Deputy cleared in Kenly shooting
By Staff Reports
Published in News on March 6, 2009 1:46 PM
The Johnston County District Attorney says a deputy was justified in the shooting death of Reginald Lee Witcher during a confrontation with lawmen.
Sgt. Joel Keith Garner shot and killed Reginald Lee Witcher at his home near Kenly after police received an emergency call from the residence, District Attorney Susan Doyle said.
In a press statement released Thursday, the district attorney said Garner was justified in the shooting and that no charges would be filed.
Ms. Doyle said both her office and Johnston Sheriff Steve Bizzell's office conducted an investigation into the incident, with the help of state officials.
Ms. Doyle said she had reviewed a report prepared by the State Bureau of Investigation and also cited a meeting with SBI Agent M.T. Denning.
Multiple officers, including Garner, responded to 2439 Glendale Road, the Kenly residence of Witcher and his wife, Belinda, on Nov. 22, 2008.
Thomas Wayne Mooney, who was intoxicated, told dispatchers that his wife, Jennifer Bryan Mooney, had fallen outside the residence and injured herself.
Witcher allegedly told the first responding authorities that no one had called for their help, and everything was "OK."
"However, first responders could clearly see a female lying on the ground. EMS then requested a deputy because they observed Witcher, his wife and Mooney, who made the original call, were very intoxicated.
Witcher allegedly fought with officers while they tried to treat Jennifer Bryan Mooney, the district attorney said in the release.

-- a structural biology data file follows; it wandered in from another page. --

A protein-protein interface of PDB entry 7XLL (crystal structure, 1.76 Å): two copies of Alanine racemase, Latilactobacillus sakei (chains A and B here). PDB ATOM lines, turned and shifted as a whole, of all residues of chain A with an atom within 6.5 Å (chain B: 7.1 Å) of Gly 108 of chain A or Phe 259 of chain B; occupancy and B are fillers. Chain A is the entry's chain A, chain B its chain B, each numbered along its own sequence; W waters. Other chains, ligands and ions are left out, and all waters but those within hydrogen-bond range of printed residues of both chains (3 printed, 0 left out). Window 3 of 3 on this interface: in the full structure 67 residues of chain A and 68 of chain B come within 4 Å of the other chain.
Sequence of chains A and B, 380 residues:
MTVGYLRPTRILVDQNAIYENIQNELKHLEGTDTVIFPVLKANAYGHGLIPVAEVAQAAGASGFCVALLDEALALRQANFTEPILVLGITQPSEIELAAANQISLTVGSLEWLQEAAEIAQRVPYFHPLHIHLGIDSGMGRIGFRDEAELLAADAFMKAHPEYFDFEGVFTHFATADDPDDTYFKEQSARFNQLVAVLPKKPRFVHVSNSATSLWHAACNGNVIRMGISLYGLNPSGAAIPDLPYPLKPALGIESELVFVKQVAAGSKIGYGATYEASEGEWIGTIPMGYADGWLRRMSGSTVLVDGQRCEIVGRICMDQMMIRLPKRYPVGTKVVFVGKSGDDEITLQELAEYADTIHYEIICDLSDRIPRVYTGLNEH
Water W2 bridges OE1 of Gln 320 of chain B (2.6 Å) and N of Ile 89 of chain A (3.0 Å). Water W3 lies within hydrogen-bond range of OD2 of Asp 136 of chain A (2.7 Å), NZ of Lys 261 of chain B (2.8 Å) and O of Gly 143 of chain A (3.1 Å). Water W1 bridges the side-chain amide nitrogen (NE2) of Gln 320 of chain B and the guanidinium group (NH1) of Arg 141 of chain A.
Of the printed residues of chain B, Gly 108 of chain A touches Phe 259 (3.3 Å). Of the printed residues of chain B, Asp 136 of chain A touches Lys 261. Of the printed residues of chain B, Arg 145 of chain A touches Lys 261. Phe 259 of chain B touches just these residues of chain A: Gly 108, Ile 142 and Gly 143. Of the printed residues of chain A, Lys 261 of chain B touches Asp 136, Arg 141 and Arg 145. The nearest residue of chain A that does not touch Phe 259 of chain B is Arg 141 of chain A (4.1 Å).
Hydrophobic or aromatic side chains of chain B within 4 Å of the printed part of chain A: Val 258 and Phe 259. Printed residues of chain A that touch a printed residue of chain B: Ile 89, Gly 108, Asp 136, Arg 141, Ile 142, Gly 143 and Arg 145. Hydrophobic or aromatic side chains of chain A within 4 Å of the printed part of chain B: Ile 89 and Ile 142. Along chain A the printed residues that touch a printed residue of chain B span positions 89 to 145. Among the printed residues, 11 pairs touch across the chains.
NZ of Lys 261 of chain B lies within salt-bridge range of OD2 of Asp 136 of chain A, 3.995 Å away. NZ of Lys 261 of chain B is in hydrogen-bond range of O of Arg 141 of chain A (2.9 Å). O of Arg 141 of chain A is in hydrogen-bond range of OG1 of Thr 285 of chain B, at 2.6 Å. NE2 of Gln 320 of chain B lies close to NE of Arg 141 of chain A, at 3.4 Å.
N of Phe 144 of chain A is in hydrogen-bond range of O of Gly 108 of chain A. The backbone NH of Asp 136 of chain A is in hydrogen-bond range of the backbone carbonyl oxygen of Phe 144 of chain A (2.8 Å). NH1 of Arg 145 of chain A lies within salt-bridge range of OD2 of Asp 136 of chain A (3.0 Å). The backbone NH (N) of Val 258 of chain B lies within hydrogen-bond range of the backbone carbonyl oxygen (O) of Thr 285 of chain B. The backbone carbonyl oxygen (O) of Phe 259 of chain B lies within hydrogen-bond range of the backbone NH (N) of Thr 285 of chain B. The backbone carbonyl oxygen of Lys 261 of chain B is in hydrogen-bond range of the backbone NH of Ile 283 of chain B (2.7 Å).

Then, witnesses said they saw Witcher standing on the porch with a shotgun.
Garner and Deputy Adam Case repeatedly advised Johnston emergency communications that they were facing a man with a gun, the district attorney said in the release.
They repeatedly commanded Witcher to put down the gun, but he refused, Ms. Doyle said.
Witcher allegedly fired one shot at Garner, shattering a storm door and showering the two officers with glass, the district attorney said.
Garner crouched down between the front door and the porch railing, then fired eight rounds into the house in the direction from which the shots were fired, according to the release.
It was less than two seconds between the time Garner saw Witcher raise the shotgun until Garner fired his weapon, according to the district attorney.
An autopsy revealed that Witcher died of three gunshot wounds to the chest, the district attorney said.
The medical examiner, Dr. Deborah Radisch, determined that Reginald Witcher's blood alcohol content was .30, nearly four times the legal limit to operate a vehicle, Ms. Doyle said.
"Sergeant Garner was required to make a split-second judgment concerning the use and degree of force necessary in this particular setting, just as any reasonable law enforcement officer would do under similar circumstances that are tense, uncertain and rapidly evolving," Ms. Doyle said.
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